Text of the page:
Sphingolipids are commonly believed to protect the cell surface against harmful environmental factors by forming a mechanically stable and chemically resistant outer leaflet of the plasma membrane lipid bilayer. Certain complex glycosphingolipids were found to be involved in specific functions, such as cell recognition and signaling. The first feature depends mainly on the physical properties of the sphingolipids, whereas signaling involves specific interactions of the glycan structures of glycosphingolipids with similar lipids present on neighboring cells or with proteins.

Recently, relatively simple sphingolipid metabolites, such as ceramide and sphingosine-1-phosphate, have been shown to be important mediators in the signaling cascades involved in apoptosis, proliferation, and stress responses.[12][13] Ceramide-based lipids self-aggregate in cell membranes and form separate phases less fluid than the bulk phospholipids. These sphingolipid-based microdomains, or "lipid rafts" were originally proposed to sort membrane proteins along the cellular pathways of membrane transport. At present, most research focuses on the organizing function during signal transduction.[14]

Sphingolipids are synthesized in a pathway that begins in the ER and is completed in the Golgi apparatus, but these lipids are enriched in the plasma membrane and in endosomes, where they perform many of their functions.[15] Transport occurs via vesicles and monomeric transport in the cytosol. Sphingolipids are virtually absent from mitochondria and the ER, but constitute a 20-35 molar fraction of plasma membrane lipids.[16]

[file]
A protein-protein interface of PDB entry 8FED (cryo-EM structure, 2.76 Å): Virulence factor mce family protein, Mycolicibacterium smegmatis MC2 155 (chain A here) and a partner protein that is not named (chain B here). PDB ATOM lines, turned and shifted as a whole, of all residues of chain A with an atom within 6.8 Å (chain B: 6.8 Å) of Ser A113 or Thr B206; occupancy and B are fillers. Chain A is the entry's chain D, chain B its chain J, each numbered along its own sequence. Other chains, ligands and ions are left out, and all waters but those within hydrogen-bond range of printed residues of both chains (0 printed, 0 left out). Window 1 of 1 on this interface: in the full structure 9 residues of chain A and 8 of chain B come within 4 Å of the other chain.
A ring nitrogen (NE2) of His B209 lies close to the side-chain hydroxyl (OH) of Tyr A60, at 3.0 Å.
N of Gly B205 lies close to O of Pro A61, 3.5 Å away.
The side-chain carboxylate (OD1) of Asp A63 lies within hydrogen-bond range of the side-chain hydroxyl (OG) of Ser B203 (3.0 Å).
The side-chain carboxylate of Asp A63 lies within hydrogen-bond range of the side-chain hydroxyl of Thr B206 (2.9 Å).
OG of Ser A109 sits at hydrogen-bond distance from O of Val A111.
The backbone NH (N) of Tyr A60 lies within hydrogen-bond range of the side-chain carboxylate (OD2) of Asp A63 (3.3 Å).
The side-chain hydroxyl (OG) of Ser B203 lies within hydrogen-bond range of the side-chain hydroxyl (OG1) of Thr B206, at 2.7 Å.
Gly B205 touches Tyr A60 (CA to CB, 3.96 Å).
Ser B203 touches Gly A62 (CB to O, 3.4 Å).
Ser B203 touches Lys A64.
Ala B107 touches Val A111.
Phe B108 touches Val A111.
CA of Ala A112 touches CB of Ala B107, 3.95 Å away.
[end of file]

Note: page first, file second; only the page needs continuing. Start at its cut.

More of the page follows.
Yeast sphingolipids

Because of the incredible complexity of mammalian systems, yeast are sometimes used as a model organism for working out new pathways. These single-celled organisms are often more genetically tractable than mammalian cells, and strain libraries are available to supply strains harboring almost any non-lethal open reading frame single deletion. The two most commonly used yeasts are Saccharomyces cerevisiae and Schizosaccharomyces pombe, although research is also done in the pathological yeast Candida albicans.

In addition to the important structural functions of complex sphingolipids (inositol phosphorylceramide and its mannosylated derivatives), the sphingoid bases phytosphingosine and dihydrosphingosine (sphinganine) play vital signaling roles in S. cerevisiae. These effects include regulation of endocytosis, ubiquitin-dependent proteolysis (and, thus, regulation of nutrient uptake [17]), cytoskeletal dynamics, the cell cycle, translation, posttranslational protein modification, and the heat stress response.[18] Additionally, modulation of sphingolipid metabolism by phosphatidylinositol (4,5)-bisphosphate signaling via Slm1p and Slm2p and calcineurin has recently been described[19]. Additionally, a substrate-level interaction has been shown between complex sphingolipid synthesis and cycling of phosphatidylinositol 4-phosphate by the phosphatidylinositol kinase Stt4p and the lipid phosphatase Sac1p.[20]

Plant sphingolipids

Higher plants contain a wider variety of sphingolipids than animals and fungi.


There are several disorders of sphingolipid metabolism, known as sphingolipidoses. The most common is Gaucher's disease.